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Detroit Pistons’ two-big lineups show promise on offensive glass

Despite a lackluster season across the board, the Detroit Pistons are one of the NBA’s better teams at offensive rebounding

NBA: Detroit Pistons at Dallas Mavericks
Pistons center Jalen Duren attempts to pass out of a swarm of Dallas defenders
Jerome Miron-USA TODAY Sports

As the Detroit Pistons crawl toward the finish line of an ugly season, the team will work to get some of their younger players who are still healthy some crucial minutes to set them up for a more competitive season in 2023-24. That’s the plan, anyway.

You’d like for the team to build on its successes. To make their strengths even stronger. Unfortunately, finding positives to build off of is a challenge for this team. There are bright spots, however. While the Pistons are one of the league’s worst teams offensively, ranking 27th in both points per game and field-goal percentage, they are in the top half of the league when it comes to offensive rebounding.

Detroit averages 10.9 rebounds per game on the offensive end of the floor, which is tied for 11th in the NBA. According to Cleaning the Glass, the Pistons rebound 27.7% of their own misses, which is good for 10th in the league.

Rookie big Jalen Duren leads the team with 3.3 offensive rebounds per game, with Marvin Bagley III and Isaiah Stewart following closely behind, with 2.6 and 2.3 offensive rebounds per game, respectively.

The newly acquired James Wiseman is averaging close to two boards on the offensive glass per game this season.

Only Atlanta’s Clint Capela is averaging more rebounds offensively than Duren this season. Duren is tied for second in the NBA in the stat category with Clippers center Ivica Zubac and Toronto’s Jakob Poeltl.

Detroit’s rookie center is in elite company as one of the league’s best rebounders. He totals 8.7 boards per game, which puts him in the top-25 of the entire league, as the NBA’s youngest player.

He rebounds 12.8% of Pistons missed field goals when on the floor, a mark that pushes him toward the top of current NBA bigs.

His positioning and physicality allow for him to be in a good spot to clean up the glass off of his teammate’s misses no matter who is on the opposing end. This helps lead to easy second-chance points.

Here, Cleveland’s Jarrett Allen has his eyes drawn toward the ball, allowing for Duren to beat him for the ball and an easy put-back dunk.

Causing confusion for defenders when rolling has led to a lot of offensive boards for Duren. Specifically, he’s able to beat opposing bigs toward the hoop which then leads to second chance opportunities for the Pistons rookie center and his teammates.

When Duren is on the floor, the Pistons offensive rebounding percentage is 29.5, greater than their team season average of 27.7%, according to Cleaning the Glass. This means that Detroit is pulling down more offensive boards when Duren is on the floor, compared to minutes where he is on the bench.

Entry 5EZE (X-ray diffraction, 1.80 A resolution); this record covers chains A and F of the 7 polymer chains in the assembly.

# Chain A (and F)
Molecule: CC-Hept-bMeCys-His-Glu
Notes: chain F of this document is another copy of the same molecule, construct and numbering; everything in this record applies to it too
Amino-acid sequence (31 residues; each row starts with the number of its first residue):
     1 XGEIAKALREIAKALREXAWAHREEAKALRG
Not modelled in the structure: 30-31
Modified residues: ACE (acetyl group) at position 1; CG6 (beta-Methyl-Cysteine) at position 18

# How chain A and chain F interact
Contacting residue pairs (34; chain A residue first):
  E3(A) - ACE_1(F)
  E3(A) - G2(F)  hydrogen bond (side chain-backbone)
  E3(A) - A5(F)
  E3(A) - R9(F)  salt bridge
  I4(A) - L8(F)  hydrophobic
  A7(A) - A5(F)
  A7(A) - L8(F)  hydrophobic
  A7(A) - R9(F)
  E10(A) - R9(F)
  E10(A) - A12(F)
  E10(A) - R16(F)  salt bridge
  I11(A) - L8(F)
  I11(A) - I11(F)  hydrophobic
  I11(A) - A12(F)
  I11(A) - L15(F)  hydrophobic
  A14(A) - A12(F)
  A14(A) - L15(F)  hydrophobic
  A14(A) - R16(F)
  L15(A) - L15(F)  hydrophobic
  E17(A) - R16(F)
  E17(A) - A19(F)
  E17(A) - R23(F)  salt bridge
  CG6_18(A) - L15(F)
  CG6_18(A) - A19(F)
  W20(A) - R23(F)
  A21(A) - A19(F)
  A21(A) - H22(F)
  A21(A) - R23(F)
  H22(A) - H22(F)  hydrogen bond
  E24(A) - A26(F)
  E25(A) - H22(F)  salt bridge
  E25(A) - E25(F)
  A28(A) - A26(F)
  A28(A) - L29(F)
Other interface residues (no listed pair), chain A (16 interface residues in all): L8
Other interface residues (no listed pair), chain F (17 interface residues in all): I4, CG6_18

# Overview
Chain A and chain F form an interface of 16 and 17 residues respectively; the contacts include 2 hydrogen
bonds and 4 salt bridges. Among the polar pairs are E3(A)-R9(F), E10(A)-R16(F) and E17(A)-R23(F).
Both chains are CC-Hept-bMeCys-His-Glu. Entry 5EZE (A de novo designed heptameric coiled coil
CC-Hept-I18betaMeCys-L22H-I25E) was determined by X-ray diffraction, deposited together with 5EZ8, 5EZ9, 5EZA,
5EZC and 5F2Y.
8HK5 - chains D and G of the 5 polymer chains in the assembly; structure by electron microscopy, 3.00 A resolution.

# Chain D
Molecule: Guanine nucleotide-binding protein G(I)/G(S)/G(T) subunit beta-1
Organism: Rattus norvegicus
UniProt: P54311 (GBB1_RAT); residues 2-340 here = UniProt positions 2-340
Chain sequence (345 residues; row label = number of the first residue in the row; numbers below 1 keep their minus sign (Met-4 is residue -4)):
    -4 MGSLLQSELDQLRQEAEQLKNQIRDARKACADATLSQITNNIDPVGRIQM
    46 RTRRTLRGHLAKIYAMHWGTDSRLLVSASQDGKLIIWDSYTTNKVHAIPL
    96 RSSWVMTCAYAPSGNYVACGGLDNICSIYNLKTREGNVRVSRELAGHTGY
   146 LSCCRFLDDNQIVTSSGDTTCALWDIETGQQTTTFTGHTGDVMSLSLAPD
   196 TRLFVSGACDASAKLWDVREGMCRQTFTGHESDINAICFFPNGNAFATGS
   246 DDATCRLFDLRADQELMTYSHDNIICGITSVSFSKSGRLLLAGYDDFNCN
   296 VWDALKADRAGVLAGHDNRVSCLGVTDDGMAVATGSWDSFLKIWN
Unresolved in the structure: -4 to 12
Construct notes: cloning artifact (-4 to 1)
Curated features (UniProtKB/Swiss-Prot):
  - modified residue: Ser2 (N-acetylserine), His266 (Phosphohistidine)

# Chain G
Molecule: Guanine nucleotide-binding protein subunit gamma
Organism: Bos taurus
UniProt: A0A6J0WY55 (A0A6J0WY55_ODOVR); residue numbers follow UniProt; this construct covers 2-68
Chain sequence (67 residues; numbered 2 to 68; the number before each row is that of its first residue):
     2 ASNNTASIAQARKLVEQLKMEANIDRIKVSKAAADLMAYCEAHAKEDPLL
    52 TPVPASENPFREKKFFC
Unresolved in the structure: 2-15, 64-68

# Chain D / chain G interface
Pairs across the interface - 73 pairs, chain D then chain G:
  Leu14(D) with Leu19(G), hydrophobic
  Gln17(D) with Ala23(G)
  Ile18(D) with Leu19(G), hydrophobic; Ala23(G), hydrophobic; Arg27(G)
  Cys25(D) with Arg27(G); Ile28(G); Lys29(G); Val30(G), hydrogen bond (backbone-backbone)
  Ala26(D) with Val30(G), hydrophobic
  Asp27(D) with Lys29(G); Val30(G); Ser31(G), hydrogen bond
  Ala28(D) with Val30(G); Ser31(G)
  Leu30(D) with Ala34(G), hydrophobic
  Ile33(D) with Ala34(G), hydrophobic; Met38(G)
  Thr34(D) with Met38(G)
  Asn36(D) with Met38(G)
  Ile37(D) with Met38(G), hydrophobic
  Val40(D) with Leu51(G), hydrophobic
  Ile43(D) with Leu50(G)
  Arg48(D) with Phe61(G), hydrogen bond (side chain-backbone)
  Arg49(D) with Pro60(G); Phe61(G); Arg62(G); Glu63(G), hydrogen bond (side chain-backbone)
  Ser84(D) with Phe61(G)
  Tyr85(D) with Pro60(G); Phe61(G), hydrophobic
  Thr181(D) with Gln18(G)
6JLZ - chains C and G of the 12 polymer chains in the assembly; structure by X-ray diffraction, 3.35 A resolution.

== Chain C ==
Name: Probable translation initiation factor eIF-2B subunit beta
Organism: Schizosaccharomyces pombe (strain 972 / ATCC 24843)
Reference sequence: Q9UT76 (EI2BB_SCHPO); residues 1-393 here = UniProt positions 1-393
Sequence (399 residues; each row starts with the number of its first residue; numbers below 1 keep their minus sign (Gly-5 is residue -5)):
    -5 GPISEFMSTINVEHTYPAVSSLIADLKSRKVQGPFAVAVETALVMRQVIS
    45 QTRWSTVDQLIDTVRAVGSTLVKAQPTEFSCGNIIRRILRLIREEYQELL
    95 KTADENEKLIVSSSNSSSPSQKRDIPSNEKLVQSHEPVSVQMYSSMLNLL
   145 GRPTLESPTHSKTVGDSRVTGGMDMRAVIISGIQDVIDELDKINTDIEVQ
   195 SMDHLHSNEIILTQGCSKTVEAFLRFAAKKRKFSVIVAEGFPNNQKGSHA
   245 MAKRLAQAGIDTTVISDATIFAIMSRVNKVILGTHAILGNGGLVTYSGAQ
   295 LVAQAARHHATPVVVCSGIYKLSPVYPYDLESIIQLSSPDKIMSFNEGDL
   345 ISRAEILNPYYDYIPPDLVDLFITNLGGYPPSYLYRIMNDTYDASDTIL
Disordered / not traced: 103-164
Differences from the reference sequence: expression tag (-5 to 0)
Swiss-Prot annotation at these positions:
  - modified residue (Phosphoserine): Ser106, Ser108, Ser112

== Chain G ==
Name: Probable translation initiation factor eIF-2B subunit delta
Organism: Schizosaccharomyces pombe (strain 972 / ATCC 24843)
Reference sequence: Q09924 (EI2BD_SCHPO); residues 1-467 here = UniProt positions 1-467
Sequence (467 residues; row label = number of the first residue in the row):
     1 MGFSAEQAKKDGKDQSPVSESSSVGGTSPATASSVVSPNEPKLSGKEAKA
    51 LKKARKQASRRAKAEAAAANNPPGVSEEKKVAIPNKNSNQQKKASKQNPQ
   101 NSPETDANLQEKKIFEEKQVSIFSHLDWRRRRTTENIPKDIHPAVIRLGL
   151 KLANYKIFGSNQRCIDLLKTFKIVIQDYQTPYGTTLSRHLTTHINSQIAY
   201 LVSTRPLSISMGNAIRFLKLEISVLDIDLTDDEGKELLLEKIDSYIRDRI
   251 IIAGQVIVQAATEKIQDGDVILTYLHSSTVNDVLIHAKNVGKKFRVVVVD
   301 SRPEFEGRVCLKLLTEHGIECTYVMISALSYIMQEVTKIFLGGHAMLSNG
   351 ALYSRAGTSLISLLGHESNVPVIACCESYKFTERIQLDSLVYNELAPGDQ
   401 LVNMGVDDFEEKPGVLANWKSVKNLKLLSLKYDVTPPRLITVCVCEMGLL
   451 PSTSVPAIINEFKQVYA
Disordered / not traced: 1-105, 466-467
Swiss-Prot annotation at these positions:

Looking to one of the Pistons other leading offensive rebounders, Isaiah Stewart, his production is still there, but has taken a bit of a hit since Duren joined the team.

Last season, Stewart averaged 3.2 offensive rebounds per game, which has declined to 2.3 this season, mainly due to the presence of Duren. Stewart is still pulling down 8.1 total boards per game, not declining much from his prior season average of 8.7.

Stewart is still there to take advantage of rebounding opportunities on offense when needed. However, the addition of Duren has taken some of the load off of his shoulders. Last season, Stewart was the leading offensive rebounder for the Pistons.

The newly acquired James Wiseman is showing improvement on the glass since heading over to Detroit. In his first season with Golden State, he averaged 5.8 rebounds per game, declining to 3.5 per game with the Warriors this season in a much more limited role. With Detroit, Wiseman is averaging 8.3 boards per game, including 1.8 of those coming on the offensive end. Those are both high marks in Wiseman’s early career.

Of course, missed shots by other Pistons help contribute to inflated offensive rebounding numbers for the bigs on the floor.

The Pistons are connecting on only 51.6 percent of 2-point field goals, which is tied for worst in the league, and 35 percent on threes. Detroit sees ample opportunities for offensive boards each night, which stronger shooting teams see less of.

I’m not sure if being one of the league’s better offensive rebounding teams is something that the Pistons want to hang their hat on in the future, due to the shooting inefficiency which it implies. But, having elite rebounders leads to scoring, especially on the offensive glass.

Detroit is averaging 14.8 second chance points per game this season, which is good for a top-10 mark in the NBA for the category.

The plan is for the Pistons shooting splits to steadily increase in years to come. However, when the inevitable misses come along, and some of the stronger shooters on the team have off-nights from the field, elite offensive rebounding will help find scoring when the team needs it most.

Duren is already an elite offensive rebounder as a rookie. He’ll continue to have help down low from Stewart, Wiseman and Bagley as the big-focused lineups work for second chance points.